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‘The Transfiguration’ (review)

Produced by Susan Leber
Written and Directed by Michael O’Shea
Starring Eric Ruffin, Chloe Levine, Aaron Moten


There’s a whole lot to unpack in this film. So let’s get started.

Milo (Eric Ruffin from The Good Wife) is a quiet and troubled kid who lives in the ghettos of NYC. His parents are dead. His brother is an ex-gang member who doesn’t talk much about his past. All of the local gang members call him “freak.” And he would rather live in his fantasy world of vampires than the real world.

In fact, he’s so obsessed with vampires that he fully believes that he is one. The movie opens with Milo drinking the blood of a man in a public restroom.

Eventually, Milo meets Sophie (Chloe Levine from The OA and The Defenders), a young woman who needs a respite from her abusive grandfather.

The two bond over dark obsessions and the deaths of their parents. With her help, Milo starts to break out of his shell a bit, but he’s still under the impression that he’s a vampire. He has notebook upon notebook of his notes about the “truth” about vampirism and his nighttime exploits.

Using a fantastical monster as an allegory for real-life violence is nothing new. It’s maybe not even anything new to put all of this into a story of how race and violence mix to create the circumstances of young people in ghettos. But The Transfiguration is a really complex allegory because there’s so much going on in a seemingly simple story.

First thing’s first: I really like the movie a lot. The acting is spot on. Eric and Chloe are amazing in the two roles that carry the entire movie. I love the ambition of putting this kind of story into an urban, gang-life setting. It was constantly surprising and heartbreaking at just about every turn.

If there’s a problem with the film, it’s that it doesn’t go far enough to really hone its message. It’s obvious that Milo is caught up in a life that doesn’t suit him at all. Sure, he’s not involved with the gangs, but the gangs touch his life on a daily basis. He sees their violence. He’s the victim of it at times. His vampire obsession is his attempt to control the violence, but it’s also a result of the violence. If you’re constantly surrounded by violence and constantly told that you’re bad by the society around you, why shouldn’t you just go ahead and succumb to that violent lifestyle? He just chooses to be a monster instead of a gangster.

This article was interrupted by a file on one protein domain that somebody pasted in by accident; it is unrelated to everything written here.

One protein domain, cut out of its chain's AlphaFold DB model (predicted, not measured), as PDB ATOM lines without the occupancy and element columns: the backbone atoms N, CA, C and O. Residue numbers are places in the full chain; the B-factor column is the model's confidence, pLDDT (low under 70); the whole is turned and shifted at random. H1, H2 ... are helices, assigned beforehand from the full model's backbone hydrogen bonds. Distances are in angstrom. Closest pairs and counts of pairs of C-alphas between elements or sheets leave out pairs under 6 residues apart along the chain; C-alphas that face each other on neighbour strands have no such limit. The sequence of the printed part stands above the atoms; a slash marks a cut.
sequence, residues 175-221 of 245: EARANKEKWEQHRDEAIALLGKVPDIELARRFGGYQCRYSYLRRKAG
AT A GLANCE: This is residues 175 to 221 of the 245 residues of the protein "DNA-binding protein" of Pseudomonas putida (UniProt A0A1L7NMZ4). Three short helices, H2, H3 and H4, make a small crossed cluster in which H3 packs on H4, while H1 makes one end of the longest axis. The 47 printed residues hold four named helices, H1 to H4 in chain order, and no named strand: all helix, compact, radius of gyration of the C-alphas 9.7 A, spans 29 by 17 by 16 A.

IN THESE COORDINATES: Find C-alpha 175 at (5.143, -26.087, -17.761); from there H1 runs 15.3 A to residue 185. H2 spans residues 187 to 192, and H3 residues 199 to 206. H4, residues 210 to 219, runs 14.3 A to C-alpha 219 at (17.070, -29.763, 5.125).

But does it go far enough to explain that it’s society that causes a lot of the violence in the ghettos? That it’s society that pushes these kids to feel like they need to join gangs in the first place? They need a refuge from the violence that’s thrust upon them in the rest of society, so they reach out for the one place where they can control violence and be accepted: gangs. The one time that this is spoken of is when Milo’s brother tells him, “There’s always someone doing something worse than you. You do what you gotta do to survive. Someone will ALWAYS be worse.”

It’s really up to the viewer as to whether this is enough or if there needed to be something more. Maybe some action during the film that shows this. Personally, I feel like the ghetto was shown as such a vacuum that the outside world almost didn’t have any influence on it. I don’t think that was writer/director Michael O’Shea’s intention at all. But the only time the outside world has any affect on anything that happens in the ghetto is when the cops are involved, and they’re really just used as tools. They’re pretty much not controlling their own actions.

This is kind of a minor quibble, but it does weigh on the film. It would have been interesting to see what an African American director would have done with the same material. Would this issue have been fixed?

Milo talks about a lot of vampire films throughout his story. (Sophie tries desperately to push Twilight on him, but he’s not having it. Good for him.) The one that sticks out the most, of course, is George Romero’s Martin, another film about a man who believes he’s a vampire. The Transfiguration is definitely a good successor to Romero’s legacy of socially conscious horror.


The Transfiguration is available On Demand starting August 8th.


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